Of course, Shad Haulers take only Shad. The rest are returned to the river. One by one. Each with a shout of type for the record keeper. “Bass”, “Catfish”, “Sucker”, “carp”, “gizzard.” And then flung up through the air, to fly for the first time into the sunset, before splashing home once again. This is Finious’s time. His manner is studied. Perhaps a little rehearsed. As the fish move skyward: he barks. Almost sounding like a staccato: “Your fired!”
The River, the bridge, the fisherman, the fish, and the blonde lady in the loud car with the top down and the inevitable fuss of 1904.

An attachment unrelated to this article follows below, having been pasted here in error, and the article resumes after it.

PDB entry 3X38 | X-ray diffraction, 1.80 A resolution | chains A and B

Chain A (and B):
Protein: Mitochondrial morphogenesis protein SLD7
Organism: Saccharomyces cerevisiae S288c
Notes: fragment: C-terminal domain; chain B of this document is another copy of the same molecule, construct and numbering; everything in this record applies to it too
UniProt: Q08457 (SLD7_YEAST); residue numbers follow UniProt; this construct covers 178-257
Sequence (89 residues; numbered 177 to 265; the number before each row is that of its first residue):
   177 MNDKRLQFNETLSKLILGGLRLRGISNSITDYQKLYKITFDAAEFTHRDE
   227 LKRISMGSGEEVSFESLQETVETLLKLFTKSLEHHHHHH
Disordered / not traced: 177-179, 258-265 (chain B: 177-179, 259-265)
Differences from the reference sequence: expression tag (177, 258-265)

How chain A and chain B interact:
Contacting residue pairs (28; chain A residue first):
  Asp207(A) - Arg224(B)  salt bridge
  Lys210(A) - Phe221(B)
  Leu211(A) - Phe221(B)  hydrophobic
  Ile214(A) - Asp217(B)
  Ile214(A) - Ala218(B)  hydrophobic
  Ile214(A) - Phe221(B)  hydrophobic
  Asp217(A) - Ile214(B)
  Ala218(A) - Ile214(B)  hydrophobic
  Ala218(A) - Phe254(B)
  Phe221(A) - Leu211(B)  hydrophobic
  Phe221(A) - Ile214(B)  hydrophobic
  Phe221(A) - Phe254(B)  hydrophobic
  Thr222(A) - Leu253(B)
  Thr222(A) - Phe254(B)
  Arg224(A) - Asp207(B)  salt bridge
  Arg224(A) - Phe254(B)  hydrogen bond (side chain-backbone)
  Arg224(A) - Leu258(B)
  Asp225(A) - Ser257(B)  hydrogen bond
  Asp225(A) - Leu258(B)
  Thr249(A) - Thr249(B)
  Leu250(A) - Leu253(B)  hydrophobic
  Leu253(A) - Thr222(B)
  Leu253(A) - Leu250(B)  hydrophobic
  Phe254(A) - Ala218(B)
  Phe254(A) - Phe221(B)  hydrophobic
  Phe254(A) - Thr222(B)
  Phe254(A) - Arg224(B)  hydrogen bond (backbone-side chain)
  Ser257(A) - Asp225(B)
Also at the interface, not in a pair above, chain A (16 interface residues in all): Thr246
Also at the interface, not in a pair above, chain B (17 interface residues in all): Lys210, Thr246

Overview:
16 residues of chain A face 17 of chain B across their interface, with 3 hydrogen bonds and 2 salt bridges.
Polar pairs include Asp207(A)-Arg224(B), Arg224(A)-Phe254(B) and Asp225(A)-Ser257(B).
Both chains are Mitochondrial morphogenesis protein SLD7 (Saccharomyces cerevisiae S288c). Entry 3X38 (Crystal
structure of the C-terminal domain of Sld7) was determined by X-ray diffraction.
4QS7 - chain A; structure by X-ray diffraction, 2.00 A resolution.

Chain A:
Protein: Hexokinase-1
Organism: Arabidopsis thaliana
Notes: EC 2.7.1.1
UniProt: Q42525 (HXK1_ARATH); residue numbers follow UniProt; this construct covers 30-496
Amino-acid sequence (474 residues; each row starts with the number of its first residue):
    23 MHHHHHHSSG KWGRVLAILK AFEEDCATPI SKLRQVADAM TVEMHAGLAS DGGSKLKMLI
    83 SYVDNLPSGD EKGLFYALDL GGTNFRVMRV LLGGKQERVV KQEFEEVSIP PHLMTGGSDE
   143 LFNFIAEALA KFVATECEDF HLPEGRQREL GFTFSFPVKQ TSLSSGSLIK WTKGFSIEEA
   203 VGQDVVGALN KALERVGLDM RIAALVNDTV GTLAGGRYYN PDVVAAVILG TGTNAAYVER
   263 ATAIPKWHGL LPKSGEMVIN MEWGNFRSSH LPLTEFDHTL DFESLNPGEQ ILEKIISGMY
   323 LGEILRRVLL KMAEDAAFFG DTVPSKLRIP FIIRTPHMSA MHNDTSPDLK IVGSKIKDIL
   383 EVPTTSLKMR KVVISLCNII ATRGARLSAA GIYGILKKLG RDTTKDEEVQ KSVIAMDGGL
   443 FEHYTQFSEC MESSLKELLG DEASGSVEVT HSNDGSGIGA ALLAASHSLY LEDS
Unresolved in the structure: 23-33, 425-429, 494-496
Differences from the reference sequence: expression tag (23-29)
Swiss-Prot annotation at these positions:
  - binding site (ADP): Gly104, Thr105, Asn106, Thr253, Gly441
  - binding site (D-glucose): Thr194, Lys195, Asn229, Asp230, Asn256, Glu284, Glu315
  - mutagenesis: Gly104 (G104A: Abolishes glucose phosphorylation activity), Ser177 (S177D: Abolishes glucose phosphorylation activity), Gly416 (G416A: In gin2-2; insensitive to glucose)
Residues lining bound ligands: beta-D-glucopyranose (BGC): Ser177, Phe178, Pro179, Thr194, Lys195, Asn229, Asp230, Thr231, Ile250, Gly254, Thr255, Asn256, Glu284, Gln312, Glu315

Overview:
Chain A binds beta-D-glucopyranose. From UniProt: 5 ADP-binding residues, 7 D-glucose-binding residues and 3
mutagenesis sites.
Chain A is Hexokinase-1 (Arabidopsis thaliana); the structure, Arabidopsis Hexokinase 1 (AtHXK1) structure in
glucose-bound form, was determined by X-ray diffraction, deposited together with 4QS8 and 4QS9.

In Spring the sun gets hot. The shad run the Delaware and the fisherman, sports cars and the flowers come out. The order isn’t carved in stone.
In the evening sun, a young lady wearing a cloth World War 1 aviators flying cap with long blond hair trailing behind, drove an MG TD, its paint faded brown and probably dating from its manufacture in the early ’50’S , across the bridge proving nothing particular other than life goes on splendidly both on old rivers and old river’s bridges.